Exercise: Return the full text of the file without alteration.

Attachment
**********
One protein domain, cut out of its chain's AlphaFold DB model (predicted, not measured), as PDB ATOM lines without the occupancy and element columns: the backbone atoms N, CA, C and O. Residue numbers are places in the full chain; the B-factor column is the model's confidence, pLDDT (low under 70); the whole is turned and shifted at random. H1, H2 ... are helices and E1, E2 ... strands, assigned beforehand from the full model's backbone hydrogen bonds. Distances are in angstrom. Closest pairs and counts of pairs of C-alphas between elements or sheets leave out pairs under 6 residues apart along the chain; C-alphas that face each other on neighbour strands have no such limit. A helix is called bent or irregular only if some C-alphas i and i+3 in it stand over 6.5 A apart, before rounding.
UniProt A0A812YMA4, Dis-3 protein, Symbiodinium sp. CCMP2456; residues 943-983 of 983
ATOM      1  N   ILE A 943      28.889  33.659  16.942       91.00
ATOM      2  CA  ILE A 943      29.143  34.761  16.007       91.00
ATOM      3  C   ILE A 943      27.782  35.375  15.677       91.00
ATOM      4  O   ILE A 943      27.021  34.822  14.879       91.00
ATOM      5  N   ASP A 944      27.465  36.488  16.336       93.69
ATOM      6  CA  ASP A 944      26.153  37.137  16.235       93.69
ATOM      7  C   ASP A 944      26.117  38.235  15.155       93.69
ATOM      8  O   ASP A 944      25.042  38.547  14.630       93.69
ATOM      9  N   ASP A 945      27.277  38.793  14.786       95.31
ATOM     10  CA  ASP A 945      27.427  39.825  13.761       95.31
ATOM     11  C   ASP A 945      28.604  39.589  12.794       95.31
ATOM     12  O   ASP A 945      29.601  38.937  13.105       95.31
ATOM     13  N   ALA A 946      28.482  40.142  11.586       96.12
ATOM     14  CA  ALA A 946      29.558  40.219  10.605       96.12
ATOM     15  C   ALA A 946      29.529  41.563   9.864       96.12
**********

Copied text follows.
One protein domain, cut out of its chain's AlphaFold DB model (predicted, not measured), as PDB ATOM lines without the occupancy and element columns: the backbone atoms N, CA, C and O. Residue numbers are places in the full chain; the B-factor column is the model's confidence, pLDDT (low under 70); the whole is turned and shifted at random. H1, H2 ... are helices and E1, E2 ... strands, assigned beforehand from the full model's backbone hydrogen bonds. Distances are in angstrom. Closest pairs and counts of pairs of C-alphas between elements or sheets leave out pairs under 6 residues apart along the chain; C-alphas that face each other on neighbour strands have no such limit. A helix is called bent or irregular only if some C-alphas i and i+3 in it stand over 6.5 A apart, before rounding.
UniProt A0A812YMA4, Dis-3 protein, Symbiodinium sp. CCMP2456; residues 943-983 of 983
ATOM      1  N   ILE A 943      28.889  33.659  16.942       91.00
ATOM      2  CA  ILE A 943      29.143  34.761  16.007       91.00
ATOM      3  C   ILE A 943      27.782  35.375  15.677       91.00
ATOM      4  O   ILE A 943      27.021  34.822  14.879       91.00
ATOM      5  N   ASP A 944      27.465  36.488  16.336       93.69
ATOM      6  CA  ASP A 944      26.153  37.137  16.235       93.69
ATOM      7  C   ASP A 944      26.117  38.235  15.155       93.69
ATOM      8  O   ASP A 944      25.042  38.547  14.630       93.69
ATOM      9  N   ASP A 945      27.277  38.793  14.786       95.31
ATOM     10  CA  ASP A 945      27.427  39.825  13.761       95.31
ATOM     11  C   ASP A 945      28.604  39.589  12.794       95.31
ATOM     12  O   ASP A 945      29.601  38.937  13.105       95.31
ATOM     13  N   ALA A 946      28.482  40.142  11.586       96.12
ATOM     14  CA  ALA A 946      29.558  40.219  10.605       96.12
ATOM     15  C   ALA A 946      29.529  41.563   9.864       96.12